BACKGROUND: Several recent studies have reported low sperm concentration in young men recruited from the general population, but it is unknown whether the semen quality of these young men reflects that of more mature men or is reduced due to relative immaturity. We conducted a longitudinal follow-up study to address this question. METHODS: We followed 158 young men (median age = 19.1 years at entry) for up to 4 years and requested quarterly semen samples (total 1838 semen samples) and yearly genital examinations. We examined longitudinal changes in sperm concentration, semen volume, percentage of immotile sperm and percentage of morphologically normal sperm. We used general linear models in which each man served as his own control which also controlled for age, smoking, urogenital infections or disorders, fever and abstinence time. RESULTS: We found no evidence that sperm concentration, total sperm count or percentage of morphologically normal sperm changed appreciably during the 4 years of follow-up. Semen volume appeared to increase slightly with age, perhaps due to greater acceptance of the study protocol by participants. Sperm motility also improved somewhat, although this may, at least in part, reflect a trend in motility measurement. CONCLUSIONS: In this analysis of 1838 semen samples from 158 young men from the Copenhagen area, sperm concentration, total sperm count and sperm morphology did not change significantly during 4 years of follow-up, suggesting that previously reported low sperm concentration and poor sperm morphology among young Danish men are unlikely to be the result of immaturity.
PubMed ID
15640256 View in PubMed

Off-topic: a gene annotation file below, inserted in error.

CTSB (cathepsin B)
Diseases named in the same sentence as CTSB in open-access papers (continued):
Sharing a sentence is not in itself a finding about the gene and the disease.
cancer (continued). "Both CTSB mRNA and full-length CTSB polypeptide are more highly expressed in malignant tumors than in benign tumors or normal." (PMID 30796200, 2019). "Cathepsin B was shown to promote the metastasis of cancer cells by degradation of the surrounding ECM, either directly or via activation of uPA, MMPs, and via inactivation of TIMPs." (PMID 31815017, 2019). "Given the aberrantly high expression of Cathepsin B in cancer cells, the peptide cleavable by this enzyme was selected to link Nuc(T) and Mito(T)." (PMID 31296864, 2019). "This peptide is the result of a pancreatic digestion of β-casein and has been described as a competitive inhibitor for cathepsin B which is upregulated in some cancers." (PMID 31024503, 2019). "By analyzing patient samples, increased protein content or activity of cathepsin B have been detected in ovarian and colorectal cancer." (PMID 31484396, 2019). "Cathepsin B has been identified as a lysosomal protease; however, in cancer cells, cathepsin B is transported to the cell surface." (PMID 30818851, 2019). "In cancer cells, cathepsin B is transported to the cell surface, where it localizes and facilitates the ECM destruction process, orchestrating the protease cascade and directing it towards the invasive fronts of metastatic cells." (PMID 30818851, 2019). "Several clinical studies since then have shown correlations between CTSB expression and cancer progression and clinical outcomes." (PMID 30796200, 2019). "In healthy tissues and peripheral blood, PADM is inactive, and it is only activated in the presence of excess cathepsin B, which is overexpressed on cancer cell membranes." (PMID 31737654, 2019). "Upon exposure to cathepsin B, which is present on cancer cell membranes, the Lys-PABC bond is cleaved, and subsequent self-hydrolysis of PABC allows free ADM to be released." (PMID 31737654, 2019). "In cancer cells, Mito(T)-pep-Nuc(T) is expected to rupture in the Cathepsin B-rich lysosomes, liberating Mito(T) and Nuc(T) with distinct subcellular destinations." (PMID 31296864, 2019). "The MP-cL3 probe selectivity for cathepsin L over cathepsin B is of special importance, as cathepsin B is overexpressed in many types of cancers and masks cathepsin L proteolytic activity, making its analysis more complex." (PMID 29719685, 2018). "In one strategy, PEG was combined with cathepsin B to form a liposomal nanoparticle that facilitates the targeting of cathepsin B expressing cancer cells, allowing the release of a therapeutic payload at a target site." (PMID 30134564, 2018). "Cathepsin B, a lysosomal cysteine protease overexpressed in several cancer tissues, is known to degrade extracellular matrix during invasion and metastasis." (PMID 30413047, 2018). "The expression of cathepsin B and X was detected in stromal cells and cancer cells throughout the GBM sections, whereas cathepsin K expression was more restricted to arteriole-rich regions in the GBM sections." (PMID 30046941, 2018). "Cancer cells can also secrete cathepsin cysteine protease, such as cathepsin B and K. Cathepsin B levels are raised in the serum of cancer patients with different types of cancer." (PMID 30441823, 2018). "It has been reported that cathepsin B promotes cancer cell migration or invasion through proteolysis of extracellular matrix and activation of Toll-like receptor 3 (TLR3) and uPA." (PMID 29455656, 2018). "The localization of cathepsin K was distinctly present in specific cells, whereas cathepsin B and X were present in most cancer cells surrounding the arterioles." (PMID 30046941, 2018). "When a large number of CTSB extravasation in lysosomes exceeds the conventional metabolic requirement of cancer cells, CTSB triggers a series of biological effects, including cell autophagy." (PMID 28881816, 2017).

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PFOS (perfluorooctanesulfonate) in serum is negatively associated with testosterone levels, but not with semen quality, in healthy men.

https://arctichealth.org/en/permalink/ahliterature117940
Source
Hum Reprod. 2013 Mar;28(3):599-608
Publication Type
Article
Date
Mar-2013
Author
Ulla Nordström Joensen
Bruno Veyrand
Jean-Philippe Antignac
Martin Blomberg Jensen
Jørgen Holm Petersen
Philippe Marchand
Niels Erik Skakkebæk
Anna-Maria Andersson
Bruno Le Bizec
Niels Jørgensen
Author Affiliation
University Department of Growth and Reproduction, Rigshospitalet, Section 5064, Blegdamsvej 9, Copenhagen DK-2100, Denmark. ulla.nordstroem.joensen@rh.regionh.dk
Source
Hum Reprod. 2013 Mar;28(3):599-608
Date
Mar-2013
Language
English
Publication Type
Article
Keywords
Adolescent
Adult
Algorithms
Alkanesulfonic Acids - blood - toxicity
Androgens - blood
Blood Proteins - metabolism
Caprylates - blood - toxicity
Cross-Sectional Studies
Denmark
Endocrine Disruptors - blood - toxicity
Environmental Exposure - adverse effects - prevention & control
Environmental Pollution - legislation & jurisprudence - prevention & control
Fluorocarbons - blood - toxicity
Humans
Luteinizing Hormone - blood